Storage Chips have a new Competition: Diamond Wafers
Two-inch diamond wafers could store a billion Blu-Ray's worth of data...
Japan continues to be a modern marvel in the universe of technological advancement. Scientists in Japan have developed 5-cm wafers of diamond that can eventually (with more research and tests) be used for quantum memory. What many don't know is that the purity of the diamond allows the wafer to store an amazing amount of data. To be more specific, roughly the same amount as 1 Billion Blu-Ray discs.
For practical quantum computing systems and their memory, Diamond is one of the most promising materials for future use. One known defect in diamonds can be used to store data in the form of qubits. However, too much nitrogen in the crystal may disrupt quantum storage.
Scientists had to create either a large diamond wafer with an excessive amount of nitrogen or create very pure diamond wafers that are tiny but can be used for data storage. Researchers at Saga University and the Adamant Namiki Precision Jewelry Company in Japan have created a method to produce these ultra-high purity diamond wafers that are large enough for use.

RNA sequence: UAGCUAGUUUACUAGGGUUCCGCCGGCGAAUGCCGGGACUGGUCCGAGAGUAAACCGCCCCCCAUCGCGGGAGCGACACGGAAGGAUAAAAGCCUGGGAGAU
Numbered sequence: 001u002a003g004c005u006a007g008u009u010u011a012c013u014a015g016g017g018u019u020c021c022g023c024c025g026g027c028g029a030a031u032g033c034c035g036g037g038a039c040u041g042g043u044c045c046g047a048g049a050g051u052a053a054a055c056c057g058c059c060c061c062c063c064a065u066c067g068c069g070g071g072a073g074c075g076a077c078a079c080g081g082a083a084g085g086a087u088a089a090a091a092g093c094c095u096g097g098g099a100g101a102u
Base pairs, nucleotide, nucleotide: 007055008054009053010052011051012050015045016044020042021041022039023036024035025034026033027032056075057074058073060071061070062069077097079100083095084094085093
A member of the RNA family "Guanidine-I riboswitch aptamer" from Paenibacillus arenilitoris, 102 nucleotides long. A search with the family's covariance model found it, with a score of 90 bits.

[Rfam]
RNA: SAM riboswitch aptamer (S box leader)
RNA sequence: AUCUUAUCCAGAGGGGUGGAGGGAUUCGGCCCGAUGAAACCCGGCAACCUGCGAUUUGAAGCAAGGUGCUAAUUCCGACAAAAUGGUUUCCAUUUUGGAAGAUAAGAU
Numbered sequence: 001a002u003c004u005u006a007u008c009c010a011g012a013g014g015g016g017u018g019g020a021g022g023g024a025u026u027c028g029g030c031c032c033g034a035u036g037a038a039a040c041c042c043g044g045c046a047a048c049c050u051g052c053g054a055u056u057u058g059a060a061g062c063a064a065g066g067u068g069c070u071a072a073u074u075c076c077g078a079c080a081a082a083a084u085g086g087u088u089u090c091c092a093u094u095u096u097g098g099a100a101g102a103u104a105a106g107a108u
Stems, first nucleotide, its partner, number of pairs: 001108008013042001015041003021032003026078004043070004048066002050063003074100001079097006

The team says the wafers measure 5-cm across and have ridiculous data density. So much that they can theoretically store the equivalent of 1 Billion Blu-Ray discs. To put it into perspective, a single Blu-Ray can store up to 25 GB and the diamond wafer is expected to store 25 Exabytes (EB). The wafers have gotten the name, Kenzan Diamond.
The diamonds have a nitrogen concentration of under three parts per billion making them incredibly pure. The scientists say that these are the largest wafers with that level of purity. Accomplishing this requires a new manufacturing technique. Diamond wafers are made by growing the crystals on a substrate material, and that material is usually a flat surface. Under strain, the diamond can crack, and this eventually degrades the quality. The substrate surface was shaped like steps, which spreads the strain and prevents the cracking of the diamond.
The team hopes to commercialize these diamond wafers in 2023, and in the meantime is already working towards doubling the diameter to 10 cm.
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